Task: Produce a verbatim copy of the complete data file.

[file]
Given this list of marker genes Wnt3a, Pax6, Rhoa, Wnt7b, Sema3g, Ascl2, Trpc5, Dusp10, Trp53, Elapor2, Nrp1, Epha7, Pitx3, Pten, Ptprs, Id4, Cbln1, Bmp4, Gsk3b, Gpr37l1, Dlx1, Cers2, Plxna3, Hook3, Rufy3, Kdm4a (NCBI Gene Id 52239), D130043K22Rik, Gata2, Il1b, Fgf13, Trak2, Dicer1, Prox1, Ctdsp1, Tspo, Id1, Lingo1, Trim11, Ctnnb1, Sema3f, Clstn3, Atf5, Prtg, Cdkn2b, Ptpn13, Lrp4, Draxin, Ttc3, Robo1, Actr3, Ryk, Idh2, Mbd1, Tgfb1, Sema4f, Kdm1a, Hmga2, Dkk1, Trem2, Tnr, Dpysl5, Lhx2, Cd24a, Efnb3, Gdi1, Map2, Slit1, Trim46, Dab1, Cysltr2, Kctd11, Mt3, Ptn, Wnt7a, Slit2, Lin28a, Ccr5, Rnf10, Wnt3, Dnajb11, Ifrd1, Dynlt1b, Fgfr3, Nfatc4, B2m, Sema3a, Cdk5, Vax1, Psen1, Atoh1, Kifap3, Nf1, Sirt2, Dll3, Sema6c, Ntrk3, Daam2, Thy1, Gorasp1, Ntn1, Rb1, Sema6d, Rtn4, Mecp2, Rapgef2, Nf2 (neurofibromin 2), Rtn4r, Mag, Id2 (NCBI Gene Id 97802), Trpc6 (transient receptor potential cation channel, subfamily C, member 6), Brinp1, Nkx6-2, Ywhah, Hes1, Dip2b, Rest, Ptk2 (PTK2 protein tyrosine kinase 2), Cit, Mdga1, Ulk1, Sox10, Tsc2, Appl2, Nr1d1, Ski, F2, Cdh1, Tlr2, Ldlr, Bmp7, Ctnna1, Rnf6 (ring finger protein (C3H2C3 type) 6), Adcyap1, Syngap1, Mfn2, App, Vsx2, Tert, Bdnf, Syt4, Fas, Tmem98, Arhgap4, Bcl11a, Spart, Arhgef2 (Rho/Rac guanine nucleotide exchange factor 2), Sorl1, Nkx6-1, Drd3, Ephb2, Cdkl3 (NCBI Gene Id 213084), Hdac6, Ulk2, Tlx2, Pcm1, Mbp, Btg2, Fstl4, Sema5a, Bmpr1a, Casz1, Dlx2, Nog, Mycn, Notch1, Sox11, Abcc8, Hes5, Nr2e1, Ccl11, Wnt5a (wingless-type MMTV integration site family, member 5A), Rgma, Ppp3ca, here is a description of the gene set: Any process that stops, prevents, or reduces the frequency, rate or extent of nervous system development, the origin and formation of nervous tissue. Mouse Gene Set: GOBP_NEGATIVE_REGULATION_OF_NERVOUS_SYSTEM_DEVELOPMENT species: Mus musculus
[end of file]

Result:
Given this list of marker genes Wnt3a, Pax6, Rhoa, Wnt7b, Sema3g, Ascl2, Trpc5, Dusp10, Trp53, Elapor2, Nrp1, Epha7, Pitx3, Pten, Ptprs, Id4, Cbln1, Bmp4, Gsk3b, Gpr37l1, Dlx1, Cers2, Plxna3, Hook3, Rufy3, Kdm4a (NCBI Gene Id 52239), D130043K22Rik, Gata2, Il1b, Fgf13, Trak2, Dicer1, Prox1, Ctdsp1, Tspo, Id1, Lingo1, Trim11, Ctnnb1, Sema3f, Clstn3, Atf5, Prtg, Cdkn2b, Ptpn13, Lrp4, Draxin, Ttc3, Robo1, Actr3, Ryk, Idh2, Mbd1, Tgfb1, Sema4f, Kdm1a, Hmga2, Dkk1, Trem2, Tnr, Dpysl5, Lhx2, Cd24a, Efnb3, Gdi1, Map2, Slit1, Trim46, Dab1, Cysltr2, Kctd11, Mt3, Ptn, Wnt7a, Slit2, Lin28a, Ccr5, Rnf10, Wnt3, Dnajb11, Ifrd1, Dynlt1b, Fgfr3, Nfatc4, B2m, Sema3a, Cdk5, Vax1, Psen1, Atoh1, Kifap3, Nf1, Sirt2, Dll3, Sema6c, Ntrk3, Daam2, Thy1, Gorasp1, Ntn1, Rb1, Sema6d, Rtn4, Mecp2, Rapgef2, Nf2 (neurofibromin 2), Rtn4r, Mag, Id2 (NCBI Gene Id 97802), Trpc6 (transient receptor potential cation channel, subfamily C, member 6), Brinp1, Nkx6-2, Ywhah, Hes1, Dip2b, Rest, Ptk2 (PTK2 protein tyrosine kinase 2), Cit, Mdga1, Ulk1, Sox10, Tsc2, Appl2, Nr1d1, Ski, F2, Cdh1, Tlr2, Ldlr, Bmp7, Ctnna1, Rnf6 (ring finger protein (C3H2C3 type) 6), Adcyap1, Syngap1, Mfn2, App, Vsx2, Tert, Bdnf, Syt4, Fas, Tmem98, Arhgap4, Bcl11a, Spart, Arhgef2 (Rho/Rac guanine nucleotide exchange factor 2), Sorl1, Nkx6-1, Drd3, Ephb2, Cdkl3 (NCBI Gene Id 213084), Hdac6, Ulk2, Tlx2, Pcm1, Mbp, Btg2, Fstl4, Sema5a, Bmpr1a, Casz1, Dlx2, Nog, Mycn, Notch1, Sox11, Abcc8, Hes5, Nr2e1, Ccl11, Wnt5a (wingless-type MMTV integration site family, member 5A), Rgma, Ppp3ca, here is a description of the gene set: Any process that stops, prevents, or reduces the frequency, rate or extent of nervous system development, the origin and formation of nervous tissue. Mouse Gene Set: GOBP_NEGATIVE_REGULATION_OF_NERVOUS_SYSTEM_DEVELOPMENT species: Mus musculus